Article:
- 2 oz Light Rum
- 1 oz Lime Juice
- .75 oz Toasted Coconut Syrup
- .75 tsp Pandan Extract
- 2 dashes Grapefruit Bitters
- 2 dashes Rhubarb Bitters
- .25 oz Jamaican Rum float (optional)
Add all ingredients (except the Jamaican rum) to a shaker. Add ice and shake. Free pour all contents into a glass and top with the remaining rum. Add a straw and garnish with pineapple or palm fronds.
View other Holy Day cocktails.
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It’s Holy Week, the most important and consequential seven days in all of human history, when Jesus suffered, died, and was raised. Each of these days carries significance, so I’m crafting a cocktail for each one.
But it all begins on Palm Sunday: a strange day full of hope, expectation, worship, and joy (and quite a bit of human misunderstanding). Lent is a season of brooding and fasting, but because Sundays are still feast days (and because of palms, of course) we’re doing a tiki drink!
On Palm Sunday, Jesus entered the city of Jerusalem in a way that symbolized to the Jewish people that he was their long-awaited king coming to rescue them from their exile.
The people come out and lay their coats and palm leaves on the road, ushering Jesus with fevered excitement and joy. However, while they thought he was coming as a violent, political, conquering king, he instead intended to save them from an even deeper spiritual exile.
I tried to capture these contrasts in this drink. It is a riff on a daiquiri, and is bright, refreshing, and tart, with multiple fruit bitters for complexity. However through the middle of it are these deep, heavier notes of toasted coconut and pandan. It’s a fantastic drink.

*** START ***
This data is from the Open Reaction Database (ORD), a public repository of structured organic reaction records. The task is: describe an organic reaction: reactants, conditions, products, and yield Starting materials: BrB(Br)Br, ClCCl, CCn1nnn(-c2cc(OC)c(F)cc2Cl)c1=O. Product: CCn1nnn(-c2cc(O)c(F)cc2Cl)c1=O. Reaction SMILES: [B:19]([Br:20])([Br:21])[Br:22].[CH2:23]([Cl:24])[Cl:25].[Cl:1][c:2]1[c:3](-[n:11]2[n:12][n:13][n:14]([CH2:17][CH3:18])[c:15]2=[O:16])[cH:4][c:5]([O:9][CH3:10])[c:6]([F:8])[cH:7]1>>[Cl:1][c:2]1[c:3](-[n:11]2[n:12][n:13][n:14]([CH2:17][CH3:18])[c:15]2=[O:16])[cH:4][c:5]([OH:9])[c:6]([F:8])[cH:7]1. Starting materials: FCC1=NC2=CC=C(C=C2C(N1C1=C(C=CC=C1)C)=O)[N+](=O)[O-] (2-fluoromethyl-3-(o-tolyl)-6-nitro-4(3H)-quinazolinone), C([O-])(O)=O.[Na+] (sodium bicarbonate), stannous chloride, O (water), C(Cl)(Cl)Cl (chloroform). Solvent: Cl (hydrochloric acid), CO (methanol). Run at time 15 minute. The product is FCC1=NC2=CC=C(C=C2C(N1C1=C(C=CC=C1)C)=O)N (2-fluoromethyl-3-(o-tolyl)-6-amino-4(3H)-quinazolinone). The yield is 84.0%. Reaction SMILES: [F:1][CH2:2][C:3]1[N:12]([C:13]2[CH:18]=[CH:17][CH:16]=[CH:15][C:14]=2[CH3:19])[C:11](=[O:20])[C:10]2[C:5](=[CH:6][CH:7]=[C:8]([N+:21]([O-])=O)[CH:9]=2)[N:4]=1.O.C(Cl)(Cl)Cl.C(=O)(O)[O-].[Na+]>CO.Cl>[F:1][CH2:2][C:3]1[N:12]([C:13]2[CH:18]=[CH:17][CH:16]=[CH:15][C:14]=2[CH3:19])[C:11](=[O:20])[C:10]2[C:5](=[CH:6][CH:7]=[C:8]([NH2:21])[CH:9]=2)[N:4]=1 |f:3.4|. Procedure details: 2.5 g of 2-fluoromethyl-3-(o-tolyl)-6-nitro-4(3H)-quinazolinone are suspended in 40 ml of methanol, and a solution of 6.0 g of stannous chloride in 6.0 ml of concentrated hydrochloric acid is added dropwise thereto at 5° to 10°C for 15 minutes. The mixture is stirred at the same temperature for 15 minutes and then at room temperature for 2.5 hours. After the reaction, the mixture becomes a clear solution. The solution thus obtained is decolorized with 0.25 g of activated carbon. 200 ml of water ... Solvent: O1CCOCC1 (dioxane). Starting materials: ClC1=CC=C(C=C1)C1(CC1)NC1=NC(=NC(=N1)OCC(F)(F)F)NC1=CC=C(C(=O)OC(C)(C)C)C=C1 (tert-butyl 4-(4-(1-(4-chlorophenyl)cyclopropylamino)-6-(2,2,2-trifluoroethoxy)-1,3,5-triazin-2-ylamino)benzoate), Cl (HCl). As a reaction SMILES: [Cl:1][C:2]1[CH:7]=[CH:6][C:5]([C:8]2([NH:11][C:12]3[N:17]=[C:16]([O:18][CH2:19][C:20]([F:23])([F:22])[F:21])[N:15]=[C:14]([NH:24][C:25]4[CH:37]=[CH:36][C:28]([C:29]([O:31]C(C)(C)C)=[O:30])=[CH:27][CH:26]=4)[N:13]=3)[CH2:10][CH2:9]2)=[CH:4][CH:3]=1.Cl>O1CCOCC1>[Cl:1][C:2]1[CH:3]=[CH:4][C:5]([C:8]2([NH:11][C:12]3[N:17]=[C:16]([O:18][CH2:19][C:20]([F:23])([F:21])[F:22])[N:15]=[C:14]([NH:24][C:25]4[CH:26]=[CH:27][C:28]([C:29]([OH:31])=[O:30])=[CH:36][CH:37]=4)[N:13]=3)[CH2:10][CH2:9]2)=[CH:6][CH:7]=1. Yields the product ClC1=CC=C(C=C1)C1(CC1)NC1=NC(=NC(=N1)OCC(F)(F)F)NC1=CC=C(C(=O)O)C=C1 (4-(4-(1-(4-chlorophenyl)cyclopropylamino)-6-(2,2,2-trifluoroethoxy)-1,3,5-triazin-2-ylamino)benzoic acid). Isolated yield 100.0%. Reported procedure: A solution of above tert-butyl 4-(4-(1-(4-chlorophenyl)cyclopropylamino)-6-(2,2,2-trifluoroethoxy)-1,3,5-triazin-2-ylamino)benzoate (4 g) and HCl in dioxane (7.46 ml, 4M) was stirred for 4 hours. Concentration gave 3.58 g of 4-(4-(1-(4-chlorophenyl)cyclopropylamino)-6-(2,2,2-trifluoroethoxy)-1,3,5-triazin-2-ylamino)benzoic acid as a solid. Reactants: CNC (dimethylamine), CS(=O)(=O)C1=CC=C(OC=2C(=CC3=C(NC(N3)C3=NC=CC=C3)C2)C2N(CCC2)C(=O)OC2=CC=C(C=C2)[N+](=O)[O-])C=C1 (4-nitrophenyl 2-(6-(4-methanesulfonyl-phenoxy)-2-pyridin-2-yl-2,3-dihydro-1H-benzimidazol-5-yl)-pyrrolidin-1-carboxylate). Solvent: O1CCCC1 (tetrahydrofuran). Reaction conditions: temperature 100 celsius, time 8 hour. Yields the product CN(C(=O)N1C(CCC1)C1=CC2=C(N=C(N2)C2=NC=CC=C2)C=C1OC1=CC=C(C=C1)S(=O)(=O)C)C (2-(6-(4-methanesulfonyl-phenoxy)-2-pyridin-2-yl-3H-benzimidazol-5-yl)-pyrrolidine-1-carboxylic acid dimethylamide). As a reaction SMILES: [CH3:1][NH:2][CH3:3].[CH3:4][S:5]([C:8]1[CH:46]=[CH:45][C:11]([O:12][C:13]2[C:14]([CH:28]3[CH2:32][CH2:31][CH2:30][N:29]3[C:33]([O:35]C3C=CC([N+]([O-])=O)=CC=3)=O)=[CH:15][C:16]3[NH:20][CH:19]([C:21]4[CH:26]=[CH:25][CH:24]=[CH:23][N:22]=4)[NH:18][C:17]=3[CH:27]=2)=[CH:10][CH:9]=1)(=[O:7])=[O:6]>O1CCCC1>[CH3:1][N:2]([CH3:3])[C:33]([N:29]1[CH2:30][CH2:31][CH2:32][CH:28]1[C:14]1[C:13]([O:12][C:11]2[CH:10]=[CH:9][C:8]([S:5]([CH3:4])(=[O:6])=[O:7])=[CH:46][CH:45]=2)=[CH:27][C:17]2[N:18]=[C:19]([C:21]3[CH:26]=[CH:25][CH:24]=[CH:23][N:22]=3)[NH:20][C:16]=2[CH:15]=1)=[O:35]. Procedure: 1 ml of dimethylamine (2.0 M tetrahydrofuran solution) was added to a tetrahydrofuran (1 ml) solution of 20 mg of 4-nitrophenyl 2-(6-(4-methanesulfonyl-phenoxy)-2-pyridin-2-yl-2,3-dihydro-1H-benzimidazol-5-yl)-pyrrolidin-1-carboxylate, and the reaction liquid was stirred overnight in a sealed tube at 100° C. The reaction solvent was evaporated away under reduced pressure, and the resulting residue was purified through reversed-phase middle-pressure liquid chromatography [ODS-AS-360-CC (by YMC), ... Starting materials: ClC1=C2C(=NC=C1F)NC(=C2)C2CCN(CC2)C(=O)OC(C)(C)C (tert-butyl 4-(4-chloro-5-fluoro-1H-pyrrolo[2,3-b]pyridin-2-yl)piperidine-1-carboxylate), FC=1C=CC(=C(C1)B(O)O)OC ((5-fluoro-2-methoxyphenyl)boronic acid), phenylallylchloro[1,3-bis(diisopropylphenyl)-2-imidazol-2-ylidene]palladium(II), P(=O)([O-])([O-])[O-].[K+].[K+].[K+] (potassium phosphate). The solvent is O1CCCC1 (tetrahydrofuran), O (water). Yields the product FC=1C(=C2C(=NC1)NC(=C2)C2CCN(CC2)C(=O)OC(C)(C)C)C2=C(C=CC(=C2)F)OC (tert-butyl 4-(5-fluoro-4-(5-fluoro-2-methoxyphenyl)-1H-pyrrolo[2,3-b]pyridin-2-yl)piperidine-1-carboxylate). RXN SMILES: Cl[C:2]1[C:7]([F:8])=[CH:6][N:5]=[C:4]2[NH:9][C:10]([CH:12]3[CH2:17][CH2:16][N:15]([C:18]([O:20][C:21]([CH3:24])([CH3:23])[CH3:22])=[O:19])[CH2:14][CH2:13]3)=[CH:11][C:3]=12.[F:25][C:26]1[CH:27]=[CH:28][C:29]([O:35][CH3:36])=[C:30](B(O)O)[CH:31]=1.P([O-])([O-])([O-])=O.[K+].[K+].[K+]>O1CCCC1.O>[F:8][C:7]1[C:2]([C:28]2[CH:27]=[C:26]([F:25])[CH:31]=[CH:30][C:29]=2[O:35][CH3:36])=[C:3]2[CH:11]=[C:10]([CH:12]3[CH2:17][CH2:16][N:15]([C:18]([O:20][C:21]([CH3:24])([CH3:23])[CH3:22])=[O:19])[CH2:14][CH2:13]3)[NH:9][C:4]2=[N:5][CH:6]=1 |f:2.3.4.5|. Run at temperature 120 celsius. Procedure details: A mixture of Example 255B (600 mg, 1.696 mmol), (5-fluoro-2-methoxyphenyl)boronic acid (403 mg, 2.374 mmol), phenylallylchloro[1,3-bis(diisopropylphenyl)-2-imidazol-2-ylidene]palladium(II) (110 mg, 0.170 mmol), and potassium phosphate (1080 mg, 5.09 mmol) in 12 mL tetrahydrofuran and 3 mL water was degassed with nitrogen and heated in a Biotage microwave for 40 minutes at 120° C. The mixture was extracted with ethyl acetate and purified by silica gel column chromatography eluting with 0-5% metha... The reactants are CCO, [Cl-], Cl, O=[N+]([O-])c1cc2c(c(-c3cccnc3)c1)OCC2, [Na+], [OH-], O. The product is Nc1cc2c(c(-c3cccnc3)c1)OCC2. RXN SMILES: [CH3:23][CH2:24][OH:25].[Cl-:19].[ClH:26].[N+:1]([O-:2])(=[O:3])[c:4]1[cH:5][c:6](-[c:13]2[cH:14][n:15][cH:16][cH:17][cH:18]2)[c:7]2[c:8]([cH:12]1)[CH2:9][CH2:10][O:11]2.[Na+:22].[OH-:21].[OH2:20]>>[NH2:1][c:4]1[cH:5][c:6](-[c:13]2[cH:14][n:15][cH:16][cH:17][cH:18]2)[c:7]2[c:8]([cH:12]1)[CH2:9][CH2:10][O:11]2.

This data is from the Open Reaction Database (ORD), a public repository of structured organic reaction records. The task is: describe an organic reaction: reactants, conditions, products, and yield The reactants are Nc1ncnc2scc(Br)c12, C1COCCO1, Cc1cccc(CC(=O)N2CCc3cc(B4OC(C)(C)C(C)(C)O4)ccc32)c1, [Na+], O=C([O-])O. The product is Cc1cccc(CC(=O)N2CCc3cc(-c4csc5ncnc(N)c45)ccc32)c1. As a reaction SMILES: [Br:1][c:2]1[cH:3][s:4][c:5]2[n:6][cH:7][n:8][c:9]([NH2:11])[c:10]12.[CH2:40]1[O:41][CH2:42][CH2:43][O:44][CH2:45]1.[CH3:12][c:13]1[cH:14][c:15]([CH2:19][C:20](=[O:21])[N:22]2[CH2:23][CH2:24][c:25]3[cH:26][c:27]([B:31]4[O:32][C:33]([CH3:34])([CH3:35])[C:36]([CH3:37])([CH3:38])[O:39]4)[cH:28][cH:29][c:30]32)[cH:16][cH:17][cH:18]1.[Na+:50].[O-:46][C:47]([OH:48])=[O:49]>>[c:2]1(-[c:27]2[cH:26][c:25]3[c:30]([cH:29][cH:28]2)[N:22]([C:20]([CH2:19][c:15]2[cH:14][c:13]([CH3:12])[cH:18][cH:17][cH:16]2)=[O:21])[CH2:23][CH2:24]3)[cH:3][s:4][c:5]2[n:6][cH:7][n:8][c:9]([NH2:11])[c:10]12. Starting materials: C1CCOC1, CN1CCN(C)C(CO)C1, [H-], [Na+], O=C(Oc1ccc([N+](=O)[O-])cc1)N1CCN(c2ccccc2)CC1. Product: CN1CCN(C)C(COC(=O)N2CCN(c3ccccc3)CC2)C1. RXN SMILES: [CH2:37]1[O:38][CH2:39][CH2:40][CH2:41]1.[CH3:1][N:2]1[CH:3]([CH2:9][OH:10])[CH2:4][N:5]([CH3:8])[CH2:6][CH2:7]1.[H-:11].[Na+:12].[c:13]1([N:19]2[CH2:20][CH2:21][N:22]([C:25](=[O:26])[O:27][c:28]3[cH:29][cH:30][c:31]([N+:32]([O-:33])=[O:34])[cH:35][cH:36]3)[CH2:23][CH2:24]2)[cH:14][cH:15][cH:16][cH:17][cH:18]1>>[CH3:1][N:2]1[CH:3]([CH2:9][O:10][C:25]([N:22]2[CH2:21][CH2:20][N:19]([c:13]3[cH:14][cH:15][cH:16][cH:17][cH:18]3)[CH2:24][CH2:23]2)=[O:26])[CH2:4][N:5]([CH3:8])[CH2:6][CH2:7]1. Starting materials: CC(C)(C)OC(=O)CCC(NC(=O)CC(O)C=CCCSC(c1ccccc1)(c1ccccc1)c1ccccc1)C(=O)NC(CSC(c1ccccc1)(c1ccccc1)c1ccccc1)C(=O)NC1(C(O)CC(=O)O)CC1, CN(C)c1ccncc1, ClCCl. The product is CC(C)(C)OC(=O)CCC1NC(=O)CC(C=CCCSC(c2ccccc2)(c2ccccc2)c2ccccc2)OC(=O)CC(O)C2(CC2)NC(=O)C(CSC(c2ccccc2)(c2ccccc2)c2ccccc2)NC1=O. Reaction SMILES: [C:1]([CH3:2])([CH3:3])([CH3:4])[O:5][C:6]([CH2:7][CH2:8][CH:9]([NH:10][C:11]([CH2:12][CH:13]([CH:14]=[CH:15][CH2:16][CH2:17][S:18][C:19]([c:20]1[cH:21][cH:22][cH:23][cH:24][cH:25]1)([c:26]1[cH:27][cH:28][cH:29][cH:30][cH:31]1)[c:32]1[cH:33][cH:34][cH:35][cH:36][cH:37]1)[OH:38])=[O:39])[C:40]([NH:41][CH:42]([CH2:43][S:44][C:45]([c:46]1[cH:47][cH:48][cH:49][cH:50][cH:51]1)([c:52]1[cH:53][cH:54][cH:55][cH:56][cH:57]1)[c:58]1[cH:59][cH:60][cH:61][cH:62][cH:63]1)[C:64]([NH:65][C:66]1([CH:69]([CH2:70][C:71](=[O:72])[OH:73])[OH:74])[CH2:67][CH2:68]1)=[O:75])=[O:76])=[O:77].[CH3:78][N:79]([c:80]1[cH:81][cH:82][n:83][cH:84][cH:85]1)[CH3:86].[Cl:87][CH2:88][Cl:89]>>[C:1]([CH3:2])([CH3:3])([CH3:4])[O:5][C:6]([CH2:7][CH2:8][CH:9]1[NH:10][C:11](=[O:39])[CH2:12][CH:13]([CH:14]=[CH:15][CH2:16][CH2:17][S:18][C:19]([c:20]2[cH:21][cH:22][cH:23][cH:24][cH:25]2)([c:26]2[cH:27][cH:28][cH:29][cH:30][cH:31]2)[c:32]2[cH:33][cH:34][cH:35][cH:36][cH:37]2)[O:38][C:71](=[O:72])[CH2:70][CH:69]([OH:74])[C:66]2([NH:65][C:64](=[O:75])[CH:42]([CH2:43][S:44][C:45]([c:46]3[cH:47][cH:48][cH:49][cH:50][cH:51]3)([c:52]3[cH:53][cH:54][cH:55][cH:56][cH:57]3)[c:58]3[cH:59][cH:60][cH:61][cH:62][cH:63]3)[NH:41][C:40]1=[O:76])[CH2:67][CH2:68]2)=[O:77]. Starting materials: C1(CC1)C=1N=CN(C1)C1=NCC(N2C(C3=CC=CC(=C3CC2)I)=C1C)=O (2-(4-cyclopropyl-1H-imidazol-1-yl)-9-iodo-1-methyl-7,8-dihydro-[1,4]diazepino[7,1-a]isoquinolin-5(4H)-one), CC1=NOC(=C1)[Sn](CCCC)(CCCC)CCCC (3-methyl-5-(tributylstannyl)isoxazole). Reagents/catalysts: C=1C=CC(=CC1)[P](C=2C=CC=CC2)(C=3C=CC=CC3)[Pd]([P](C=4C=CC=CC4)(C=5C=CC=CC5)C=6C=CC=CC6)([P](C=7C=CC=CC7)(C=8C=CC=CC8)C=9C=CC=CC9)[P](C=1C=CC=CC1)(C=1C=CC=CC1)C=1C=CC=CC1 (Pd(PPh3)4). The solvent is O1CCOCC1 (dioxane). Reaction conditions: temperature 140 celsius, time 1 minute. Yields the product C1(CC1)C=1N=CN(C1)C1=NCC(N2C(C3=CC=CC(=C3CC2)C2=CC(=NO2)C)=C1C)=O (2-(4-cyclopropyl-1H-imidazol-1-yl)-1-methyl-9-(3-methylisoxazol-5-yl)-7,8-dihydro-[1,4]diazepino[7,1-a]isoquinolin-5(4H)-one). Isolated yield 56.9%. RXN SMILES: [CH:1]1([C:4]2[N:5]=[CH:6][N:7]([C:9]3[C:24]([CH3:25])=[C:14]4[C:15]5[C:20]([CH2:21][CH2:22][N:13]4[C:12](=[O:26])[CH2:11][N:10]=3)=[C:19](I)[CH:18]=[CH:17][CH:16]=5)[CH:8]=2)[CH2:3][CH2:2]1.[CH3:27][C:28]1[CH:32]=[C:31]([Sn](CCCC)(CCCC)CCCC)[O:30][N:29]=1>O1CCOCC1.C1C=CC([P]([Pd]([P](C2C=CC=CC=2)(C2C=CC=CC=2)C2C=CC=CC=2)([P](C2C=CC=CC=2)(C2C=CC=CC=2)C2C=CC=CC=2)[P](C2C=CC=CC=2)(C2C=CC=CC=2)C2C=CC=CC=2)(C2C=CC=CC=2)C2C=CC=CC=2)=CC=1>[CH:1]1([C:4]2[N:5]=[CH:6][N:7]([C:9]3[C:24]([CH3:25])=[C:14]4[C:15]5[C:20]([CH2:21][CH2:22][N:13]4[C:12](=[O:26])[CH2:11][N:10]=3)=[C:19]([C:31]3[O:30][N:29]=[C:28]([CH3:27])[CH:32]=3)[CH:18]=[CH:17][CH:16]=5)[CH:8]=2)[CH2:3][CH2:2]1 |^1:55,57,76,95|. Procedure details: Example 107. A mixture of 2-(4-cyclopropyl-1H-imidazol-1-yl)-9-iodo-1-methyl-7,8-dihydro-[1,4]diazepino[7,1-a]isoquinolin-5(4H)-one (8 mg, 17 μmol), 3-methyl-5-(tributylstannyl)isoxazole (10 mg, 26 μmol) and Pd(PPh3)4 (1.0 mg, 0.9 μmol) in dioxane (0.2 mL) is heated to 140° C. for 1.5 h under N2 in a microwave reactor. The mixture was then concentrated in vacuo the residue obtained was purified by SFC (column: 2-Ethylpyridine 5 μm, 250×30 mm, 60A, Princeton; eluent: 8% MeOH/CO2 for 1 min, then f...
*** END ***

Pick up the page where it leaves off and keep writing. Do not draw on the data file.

Blessed is he who drinks in the name of the Lord. Cheers!
For the rums, I used Plantation 3 Stars Rum for the main drink and Smith & Cross Jamaican Rum for the (optional) float. Use what you have, but for this drink, the light rum should be a rum blend, so Bacardi by itself won’t work. And for the float, use something with some punch and character, not just any gold or spiced rum.
For the bitters, I’d recommend Fee Brothers Rhubarb Bitters and Grapefruit Bitters. You can substitute Orange Bitters for the grapefruit if you want, but the Rhubarb bitters are amazing and you should just have them (they’re especially good in plain seltzer on a summer day)!
Now some words about the niche ingredients. People often use pandan simple syrup for cocktails, but I just added straight pandan extract into the shaker tin. It’s potent, and an acquired taste, so don’t put more in than I recommend, and you may even prefer less.
The last ingredient is Liber & Co’s Toasted Coconut syrup. Everything Liber and Co make is fantastic and this is no exception. I don’t know what else could work. I’d be curious what cream of coconut would do here, but you wouldn’t get the toasty notes and it would be a very different drink. Coconut water wouldn’t provide the sweetness and texture. If you think of something let me know! Here’s the recipe card, for your saving and pinning convenience.